Why I Run?
This is a great question, one I’ve been asked a lot through the years. It always blind sides me: Why do I run? Well, I am
definitely an addict. That’s probably the main reason, but there are a few others:
- This is probably going to seem silly, but I had a dog Scotty, who was my companion when I first started running. He was a 95 pound golden retriever. Just try to leave for the run without him. Just try. When he was younger, he ran 35 miles of my week with me. He lived to be 16 (that’s 119 in dog years!), and he could still run 6 miles at 12 years old (84 in DY’s!), and 2 miles when he was 14 (98 in DY’s), although slow. I always thought that it was the running that gave him such a long, active life. I want to be like Scotty, live a long, active life. If you go to a race, you’ll be amazed at how fast older runners can run with good spirits–having something healthy to do in your older years will ward off illness and keep you young. My dad is 69 (that’s 69!), and he still runs, participates in road races, and plays tennis.
- I don’t think there is anything better than the end of a tough run, as you know it was a hard effort, yet it wasn’t quite as tough as you thought it would be. It gives you a certain strength and a great sense of accomplishment.
- It changes you. As a child/teenager with bad legs, I was told I would not be athletic. However, in my 20s, I grew antsy (and chubby) being inactive; I felt I needed to do something. I tried the stationery bike, but I was still antsy (and chubby). My father was a runner who had unsuccessfully attempted to get us involved, so I started to run–1 mile every day.
Soon my father convinced me to sign up for a half marathon. I still don’t know why I did, but I’m glad I took on the challenge, because I became hooked. I was sooo scared at the start, would my legs hold up? Would I be doing irreparable damage? Yet, 18 years later, I can still remember how incredible I felt when I finished (and beat my dad–gasp!). I didn’t think there was anything I couldn’t do (except a marathon–that devil took another 12 years to overcome!) Running changed me, it changed the direction of my life, it’s added not just years to it, but good, healthy, quality years. I don’t know what made me lace up my shoes that first time, but I still remember jumping out of bed and feeling I have to go run.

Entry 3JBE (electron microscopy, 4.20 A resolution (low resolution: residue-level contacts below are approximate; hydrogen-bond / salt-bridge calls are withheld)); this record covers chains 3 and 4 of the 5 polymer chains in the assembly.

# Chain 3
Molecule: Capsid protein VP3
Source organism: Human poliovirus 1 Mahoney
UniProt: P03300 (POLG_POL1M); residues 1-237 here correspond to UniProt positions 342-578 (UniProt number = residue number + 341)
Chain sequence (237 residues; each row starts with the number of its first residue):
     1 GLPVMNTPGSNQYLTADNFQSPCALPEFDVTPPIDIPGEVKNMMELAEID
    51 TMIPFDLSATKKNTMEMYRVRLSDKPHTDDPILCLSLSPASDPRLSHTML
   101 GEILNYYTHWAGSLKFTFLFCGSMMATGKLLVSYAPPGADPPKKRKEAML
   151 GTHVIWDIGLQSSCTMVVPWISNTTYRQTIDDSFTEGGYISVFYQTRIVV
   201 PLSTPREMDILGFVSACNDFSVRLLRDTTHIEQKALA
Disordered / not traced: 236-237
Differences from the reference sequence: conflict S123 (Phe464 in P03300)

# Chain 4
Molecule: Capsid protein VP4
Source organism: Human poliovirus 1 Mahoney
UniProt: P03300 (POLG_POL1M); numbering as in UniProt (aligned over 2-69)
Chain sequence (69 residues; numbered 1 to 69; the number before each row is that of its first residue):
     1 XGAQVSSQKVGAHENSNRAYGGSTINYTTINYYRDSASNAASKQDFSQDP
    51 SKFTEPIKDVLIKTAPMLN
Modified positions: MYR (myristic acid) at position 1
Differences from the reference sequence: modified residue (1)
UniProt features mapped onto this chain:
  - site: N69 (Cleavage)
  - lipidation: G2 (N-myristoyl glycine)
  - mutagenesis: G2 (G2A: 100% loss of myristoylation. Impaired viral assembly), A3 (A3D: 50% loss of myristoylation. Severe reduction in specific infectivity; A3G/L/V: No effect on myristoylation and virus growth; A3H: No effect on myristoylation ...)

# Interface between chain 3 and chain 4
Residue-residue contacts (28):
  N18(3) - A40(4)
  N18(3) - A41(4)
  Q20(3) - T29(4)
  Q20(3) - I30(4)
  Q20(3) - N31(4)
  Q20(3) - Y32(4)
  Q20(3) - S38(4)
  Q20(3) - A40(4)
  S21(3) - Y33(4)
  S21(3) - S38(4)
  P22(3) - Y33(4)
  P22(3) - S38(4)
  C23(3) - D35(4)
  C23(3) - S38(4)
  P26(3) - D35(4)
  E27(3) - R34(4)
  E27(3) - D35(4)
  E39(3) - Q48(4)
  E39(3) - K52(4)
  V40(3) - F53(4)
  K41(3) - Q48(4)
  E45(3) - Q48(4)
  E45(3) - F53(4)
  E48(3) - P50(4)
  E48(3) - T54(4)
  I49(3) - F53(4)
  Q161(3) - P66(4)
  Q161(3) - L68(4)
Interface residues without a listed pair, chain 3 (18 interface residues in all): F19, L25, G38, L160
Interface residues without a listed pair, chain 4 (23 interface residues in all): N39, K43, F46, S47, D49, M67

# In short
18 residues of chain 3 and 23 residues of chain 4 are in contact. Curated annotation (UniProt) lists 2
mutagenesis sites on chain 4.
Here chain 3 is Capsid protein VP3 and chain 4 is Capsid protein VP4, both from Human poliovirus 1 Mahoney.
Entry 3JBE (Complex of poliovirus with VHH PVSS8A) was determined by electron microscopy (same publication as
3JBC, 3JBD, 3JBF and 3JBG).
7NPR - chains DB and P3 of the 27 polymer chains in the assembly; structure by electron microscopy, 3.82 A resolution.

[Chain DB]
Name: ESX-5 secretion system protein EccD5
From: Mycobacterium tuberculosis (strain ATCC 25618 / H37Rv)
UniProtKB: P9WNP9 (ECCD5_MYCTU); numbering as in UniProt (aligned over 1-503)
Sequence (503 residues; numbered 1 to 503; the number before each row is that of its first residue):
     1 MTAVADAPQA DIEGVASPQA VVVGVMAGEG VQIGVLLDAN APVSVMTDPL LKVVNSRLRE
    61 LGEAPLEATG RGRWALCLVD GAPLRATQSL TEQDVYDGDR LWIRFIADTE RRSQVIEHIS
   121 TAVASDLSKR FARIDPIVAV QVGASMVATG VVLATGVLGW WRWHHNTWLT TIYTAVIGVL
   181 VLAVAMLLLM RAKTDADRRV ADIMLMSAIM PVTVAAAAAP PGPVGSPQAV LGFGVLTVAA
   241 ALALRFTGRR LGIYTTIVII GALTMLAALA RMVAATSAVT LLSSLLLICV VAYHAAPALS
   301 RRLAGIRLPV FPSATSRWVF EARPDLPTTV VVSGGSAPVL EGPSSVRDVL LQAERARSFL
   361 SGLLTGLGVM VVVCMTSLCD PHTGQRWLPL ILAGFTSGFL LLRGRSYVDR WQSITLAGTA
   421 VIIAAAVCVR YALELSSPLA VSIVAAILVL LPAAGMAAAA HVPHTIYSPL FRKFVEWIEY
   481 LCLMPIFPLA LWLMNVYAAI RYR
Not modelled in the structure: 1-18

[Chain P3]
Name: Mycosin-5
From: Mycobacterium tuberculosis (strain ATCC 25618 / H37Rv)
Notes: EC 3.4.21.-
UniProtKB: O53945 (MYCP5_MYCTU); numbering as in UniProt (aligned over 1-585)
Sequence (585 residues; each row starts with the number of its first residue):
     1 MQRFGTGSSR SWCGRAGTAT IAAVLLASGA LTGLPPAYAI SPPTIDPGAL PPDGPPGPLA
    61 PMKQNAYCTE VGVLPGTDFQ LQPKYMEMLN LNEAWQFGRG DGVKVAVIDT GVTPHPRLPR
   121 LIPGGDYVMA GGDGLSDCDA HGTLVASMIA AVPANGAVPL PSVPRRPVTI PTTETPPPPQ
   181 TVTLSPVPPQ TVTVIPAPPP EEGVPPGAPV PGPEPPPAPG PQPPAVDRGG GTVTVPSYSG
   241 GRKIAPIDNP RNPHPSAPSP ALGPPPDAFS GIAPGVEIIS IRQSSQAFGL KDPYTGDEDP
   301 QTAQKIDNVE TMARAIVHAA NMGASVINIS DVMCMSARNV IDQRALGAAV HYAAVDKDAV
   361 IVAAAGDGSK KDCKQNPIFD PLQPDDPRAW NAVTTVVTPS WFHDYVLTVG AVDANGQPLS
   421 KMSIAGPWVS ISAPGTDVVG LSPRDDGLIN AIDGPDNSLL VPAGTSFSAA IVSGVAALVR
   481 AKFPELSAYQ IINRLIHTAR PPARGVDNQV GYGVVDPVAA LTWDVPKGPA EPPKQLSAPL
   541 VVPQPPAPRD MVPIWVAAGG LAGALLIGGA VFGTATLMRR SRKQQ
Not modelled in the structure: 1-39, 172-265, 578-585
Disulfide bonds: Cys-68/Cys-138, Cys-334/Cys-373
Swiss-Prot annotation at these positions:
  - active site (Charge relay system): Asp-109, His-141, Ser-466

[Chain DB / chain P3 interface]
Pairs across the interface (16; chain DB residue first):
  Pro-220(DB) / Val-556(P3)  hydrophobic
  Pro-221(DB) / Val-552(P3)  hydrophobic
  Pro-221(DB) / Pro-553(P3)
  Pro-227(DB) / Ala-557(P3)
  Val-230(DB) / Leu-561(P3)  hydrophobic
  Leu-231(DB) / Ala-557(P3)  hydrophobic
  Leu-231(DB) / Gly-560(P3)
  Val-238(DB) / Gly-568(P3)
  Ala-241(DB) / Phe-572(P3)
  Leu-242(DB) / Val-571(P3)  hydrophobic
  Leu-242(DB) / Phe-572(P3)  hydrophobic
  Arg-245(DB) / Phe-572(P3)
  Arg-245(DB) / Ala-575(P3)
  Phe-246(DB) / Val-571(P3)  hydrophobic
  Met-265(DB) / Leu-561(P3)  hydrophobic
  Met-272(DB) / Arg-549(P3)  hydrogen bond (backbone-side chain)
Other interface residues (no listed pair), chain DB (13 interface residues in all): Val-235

- It’s really is quite wonderful. Liz had it right when she said, “It makes you feel special.” I’m writing this as the snow is coming down, and if you’ve ever run when the snow is coming down, often, you may be the only one out there. You will be overcome by a wonderful, magical feeling. You wonder why are you the only one out here enjoying it? What’s wrong with everyone else? Nothing, you’re just *special*.
- In the beginning, I was a solo runner (except for Scotty) and would read George Sheehan’s articles in RW. He wrote that in his early to middle-aged years, he couldn’t tolerate running with others, but as he had gotten older, he began to look forward to running with others. I never thought I would enjoy running with others, as previous attempts had always ended badly, but I began running with a group whose enthusiasm and love of the sport matches my own, and it’s added so much more enjoyment to my running.
- I love it.